Thomas H. Kee Jr. is president and CEO of Stock Traders Daily
Oil prices have spiked this year and gasoline prices have followed. This is adding significant pressure on consumers, the driving force behind our economy, and with Saudi Arabia eyeballing $100 per barrel for oil there seems to be no end in sight, but there is.
UCO is up approximately 18% this year, representing about a 9% increase in domestic oil prices. In my region, Southern California, gasoline prices are also approximately 50¢ higher than they were at this time last year. Although the price per gallon is closer to $4.00 in Southern California, where it is closer to $3.00 nationally, the same price difference seems to exist. Gasoline was much cheaper a year ago, and these higher gasoline prices act like a tax on the consumer. Our analysis suggests that the average consumer is losing about 27% of his tax benefit as a result of higher gasoline prices. This dampens the economic impact of the tax cuts accordingly, by hitting the consumer hard.
Clearly, domestic oil companies are benefiting from this, higher oil prices gives them the ability to earn more, but the stocks of the big players are still down for the year. Chevron (CVX) and Exxon (XOM), for example, are down for the year even with the spikes in oil.
Although higher oil prices can benefit the bottom line of these oil companies, the stock prices themselves are not reflecting this, and there could be a logical reason. Investors tend to speak with their pocketbooks, and when it comes to the stocks of these big oil companies investors dominate.
Importantly, there is a material difference between the trading activity in oil itself and the investment activity in the stocks of oil companies. Traders who trade oil directly are fast money traders, they trade futures contracts that deteriorate over time, so they have to be actively trading, but investors in these large oil companies are often much more passive and diligent with their decisions.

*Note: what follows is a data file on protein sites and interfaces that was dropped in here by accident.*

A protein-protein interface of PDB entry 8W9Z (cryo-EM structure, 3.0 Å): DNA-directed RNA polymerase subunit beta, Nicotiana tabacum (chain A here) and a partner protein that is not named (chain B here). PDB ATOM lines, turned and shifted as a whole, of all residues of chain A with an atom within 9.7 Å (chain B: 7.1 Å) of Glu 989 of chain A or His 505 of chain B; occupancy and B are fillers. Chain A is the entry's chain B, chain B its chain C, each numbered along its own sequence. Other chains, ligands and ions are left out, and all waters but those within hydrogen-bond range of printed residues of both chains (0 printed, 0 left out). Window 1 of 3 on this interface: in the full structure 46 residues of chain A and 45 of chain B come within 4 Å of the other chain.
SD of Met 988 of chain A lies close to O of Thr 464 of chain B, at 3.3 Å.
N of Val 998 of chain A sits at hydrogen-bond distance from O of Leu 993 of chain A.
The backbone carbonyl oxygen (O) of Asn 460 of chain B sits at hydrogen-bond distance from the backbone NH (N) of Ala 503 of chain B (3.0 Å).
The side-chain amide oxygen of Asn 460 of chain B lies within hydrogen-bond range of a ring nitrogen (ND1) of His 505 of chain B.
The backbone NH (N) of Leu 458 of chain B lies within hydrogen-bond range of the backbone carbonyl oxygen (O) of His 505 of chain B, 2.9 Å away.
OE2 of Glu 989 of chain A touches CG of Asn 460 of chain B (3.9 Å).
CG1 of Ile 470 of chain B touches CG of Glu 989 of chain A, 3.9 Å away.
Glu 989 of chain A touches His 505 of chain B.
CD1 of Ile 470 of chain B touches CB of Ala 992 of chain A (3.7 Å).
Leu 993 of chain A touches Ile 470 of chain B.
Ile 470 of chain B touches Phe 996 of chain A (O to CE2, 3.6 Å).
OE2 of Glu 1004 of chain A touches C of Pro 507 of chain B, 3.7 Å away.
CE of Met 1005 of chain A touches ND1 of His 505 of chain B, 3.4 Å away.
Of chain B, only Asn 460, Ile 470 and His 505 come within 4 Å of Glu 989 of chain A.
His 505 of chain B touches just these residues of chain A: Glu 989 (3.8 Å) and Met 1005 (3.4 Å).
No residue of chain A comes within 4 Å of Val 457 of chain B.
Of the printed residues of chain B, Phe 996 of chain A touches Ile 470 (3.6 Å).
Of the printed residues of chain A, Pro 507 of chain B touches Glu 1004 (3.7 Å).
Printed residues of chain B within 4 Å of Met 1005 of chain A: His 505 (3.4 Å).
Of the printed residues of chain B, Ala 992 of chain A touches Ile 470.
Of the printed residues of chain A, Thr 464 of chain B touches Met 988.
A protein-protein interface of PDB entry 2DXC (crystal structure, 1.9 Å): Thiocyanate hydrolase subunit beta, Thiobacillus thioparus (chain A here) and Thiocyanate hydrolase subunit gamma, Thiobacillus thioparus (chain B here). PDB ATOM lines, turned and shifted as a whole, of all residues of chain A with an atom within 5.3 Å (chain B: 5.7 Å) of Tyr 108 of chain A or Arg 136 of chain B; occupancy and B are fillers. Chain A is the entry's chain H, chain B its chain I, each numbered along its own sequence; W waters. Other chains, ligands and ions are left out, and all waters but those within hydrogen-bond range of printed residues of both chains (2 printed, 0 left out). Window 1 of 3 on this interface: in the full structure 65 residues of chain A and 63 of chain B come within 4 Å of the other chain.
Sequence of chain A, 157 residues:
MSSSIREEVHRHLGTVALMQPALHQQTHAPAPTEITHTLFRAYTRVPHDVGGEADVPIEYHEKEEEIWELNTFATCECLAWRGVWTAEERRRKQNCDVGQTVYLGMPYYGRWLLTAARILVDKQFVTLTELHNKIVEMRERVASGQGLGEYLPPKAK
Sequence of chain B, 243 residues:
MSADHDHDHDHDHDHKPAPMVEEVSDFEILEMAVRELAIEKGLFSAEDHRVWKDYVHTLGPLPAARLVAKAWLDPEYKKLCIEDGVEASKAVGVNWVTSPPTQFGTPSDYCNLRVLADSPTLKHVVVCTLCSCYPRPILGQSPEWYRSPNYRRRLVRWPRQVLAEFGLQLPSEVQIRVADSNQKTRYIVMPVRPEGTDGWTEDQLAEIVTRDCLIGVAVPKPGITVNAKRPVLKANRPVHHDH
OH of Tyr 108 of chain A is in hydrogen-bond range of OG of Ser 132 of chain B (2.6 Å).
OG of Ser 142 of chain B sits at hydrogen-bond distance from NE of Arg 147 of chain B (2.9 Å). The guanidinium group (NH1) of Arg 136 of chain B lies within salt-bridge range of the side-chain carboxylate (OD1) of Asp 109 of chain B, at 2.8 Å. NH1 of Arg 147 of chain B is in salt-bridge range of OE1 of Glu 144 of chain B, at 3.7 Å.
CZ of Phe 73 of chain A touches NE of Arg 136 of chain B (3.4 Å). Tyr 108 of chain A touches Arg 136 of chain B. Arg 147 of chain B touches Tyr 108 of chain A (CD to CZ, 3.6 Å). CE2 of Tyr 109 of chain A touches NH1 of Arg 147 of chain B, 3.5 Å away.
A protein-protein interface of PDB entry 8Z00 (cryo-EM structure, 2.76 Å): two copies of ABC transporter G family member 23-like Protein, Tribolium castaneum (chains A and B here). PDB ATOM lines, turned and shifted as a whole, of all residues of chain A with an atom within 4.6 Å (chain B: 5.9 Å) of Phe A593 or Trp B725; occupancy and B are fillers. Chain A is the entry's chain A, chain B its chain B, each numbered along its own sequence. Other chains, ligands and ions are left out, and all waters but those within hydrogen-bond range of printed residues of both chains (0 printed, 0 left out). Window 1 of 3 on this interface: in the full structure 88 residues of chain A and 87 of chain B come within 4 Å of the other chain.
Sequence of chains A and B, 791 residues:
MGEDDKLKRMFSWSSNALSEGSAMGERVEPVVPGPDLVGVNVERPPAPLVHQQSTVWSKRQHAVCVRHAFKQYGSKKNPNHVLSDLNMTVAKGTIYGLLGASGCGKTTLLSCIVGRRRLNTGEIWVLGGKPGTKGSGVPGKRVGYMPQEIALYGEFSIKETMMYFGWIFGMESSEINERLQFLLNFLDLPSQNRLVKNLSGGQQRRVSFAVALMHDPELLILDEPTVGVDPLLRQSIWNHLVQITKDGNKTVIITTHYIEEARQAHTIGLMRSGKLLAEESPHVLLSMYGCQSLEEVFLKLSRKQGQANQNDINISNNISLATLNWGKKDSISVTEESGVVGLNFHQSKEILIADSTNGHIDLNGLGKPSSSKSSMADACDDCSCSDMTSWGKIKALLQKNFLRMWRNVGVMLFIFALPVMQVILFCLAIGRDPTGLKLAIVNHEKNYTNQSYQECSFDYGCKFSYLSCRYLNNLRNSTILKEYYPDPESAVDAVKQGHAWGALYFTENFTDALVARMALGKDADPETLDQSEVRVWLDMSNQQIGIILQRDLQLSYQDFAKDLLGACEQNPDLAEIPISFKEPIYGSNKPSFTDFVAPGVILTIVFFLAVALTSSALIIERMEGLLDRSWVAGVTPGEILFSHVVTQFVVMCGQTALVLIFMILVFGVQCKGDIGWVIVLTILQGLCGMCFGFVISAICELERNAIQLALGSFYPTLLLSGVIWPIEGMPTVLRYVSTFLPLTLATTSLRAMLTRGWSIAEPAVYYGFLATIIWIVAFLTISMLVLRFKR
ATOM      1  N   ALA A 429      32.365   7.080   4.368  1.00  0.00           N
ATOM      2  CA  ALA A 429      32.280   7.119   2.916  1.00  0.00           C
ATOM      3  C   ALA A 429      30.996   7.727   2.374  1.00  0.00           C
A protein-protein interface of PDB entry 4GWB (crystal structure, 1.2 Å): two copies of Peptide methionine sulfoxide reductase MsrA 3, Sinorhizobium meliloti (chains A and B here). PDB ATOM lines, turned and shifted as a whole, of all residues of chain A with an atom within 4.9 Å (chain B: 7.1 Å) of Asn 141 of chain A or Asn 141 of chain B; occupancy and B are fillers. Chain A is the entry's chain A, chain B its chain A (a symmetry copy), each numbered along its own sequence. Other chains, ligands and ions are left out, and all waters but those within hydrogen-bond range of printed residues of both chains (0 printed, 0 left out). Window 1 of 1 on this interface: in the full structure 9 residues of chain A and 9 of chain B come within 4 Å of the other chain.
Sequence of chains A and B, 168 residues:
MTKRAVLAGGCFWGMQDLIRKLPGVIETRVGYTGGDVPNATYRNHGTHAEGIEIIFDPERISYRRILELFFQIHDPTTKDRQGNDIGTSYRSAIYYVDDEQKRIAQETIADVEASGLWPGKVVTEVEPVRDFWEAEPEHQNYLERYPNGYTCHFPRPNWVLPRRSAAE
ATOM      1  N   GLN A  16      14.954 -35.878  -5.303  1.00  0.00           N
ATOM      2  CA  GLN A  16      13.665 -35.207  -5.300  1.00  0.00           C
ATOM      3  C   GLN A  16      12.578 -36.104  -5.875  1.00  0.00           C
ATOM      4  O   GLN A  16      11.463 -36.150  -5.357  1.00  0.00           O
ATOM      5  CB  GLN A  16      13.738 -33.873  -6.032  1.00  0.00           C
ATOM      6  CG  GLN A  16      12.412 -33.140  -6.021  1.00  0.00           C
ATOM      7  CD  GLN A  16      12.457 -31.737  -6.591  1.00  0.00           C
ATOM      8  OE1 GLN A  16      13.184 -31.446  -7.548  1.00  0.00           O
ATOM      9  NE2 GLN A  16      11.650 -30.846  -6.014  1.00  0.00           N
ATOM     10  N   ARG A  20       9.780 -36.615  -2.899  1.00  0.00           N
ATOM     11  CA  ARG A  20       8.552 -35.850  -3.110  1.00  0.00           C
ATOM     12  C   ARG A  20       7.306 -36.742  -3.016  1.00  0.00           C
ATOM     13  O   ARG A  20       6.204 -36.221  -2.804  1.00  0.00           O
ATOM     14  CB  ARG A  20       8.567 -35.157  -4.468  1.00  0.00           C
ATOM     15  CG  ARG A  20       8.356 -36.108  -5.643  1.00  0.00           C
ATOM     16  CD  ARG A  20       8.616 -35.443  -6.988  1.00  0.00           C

That presents an interesting question. Why aren’t the prices of big oil companies increasing along with the surge in oil itself? The answer could be directly tied to the White House.
The United States has approximately 700,000,000 barrels of oil in its strategic reserve, according to reports, and last year President Donald Trump suggested that he wanted to sell half of the nation’s reserves. This may be keeping investors from taking action. This probability is much more macro in nature than the day to day news that often drives the decision of oil traders every day too.
Where oil traders are staring at the ground, investors are looking ahead to potential major changes.
Clearly, no one knows for sure if the White House will follow through and sell chunks of the strategic petroleum reserve, but there may not be a better time to do that than right now. Oil prices have surged, and clearly the best time to sell is when prices are high, but at the same time consumers are being hit as a result of higher gasoline prices. A release of a significant chunk of the strategic petroleum reserves would likely cause both oil and gasoline prices to decline considerably, and be a relief to the pressure higher gasoline prices have put on consumers too.
Although Saudi Arabia and other OPEC members would love to see $100 per barrel again, the likelihood that this happens anytime soon is low. Eventually, OPEC members will also want to start ramping up production again as well, which adds yet another potential Supply source to the future story.
Arguably, traders are not concerned about either of these things now because they are not immediately impacting oil prices, but investors seemed to have a different point of view. Traders should therefore be on their toes. Oil prices could begin to decline at any time, and they could decline aggressively.
A single tweet from Trump could change the oil picture dramatically.
Full disclosure: Thomas H. Kee Jr. is short oil.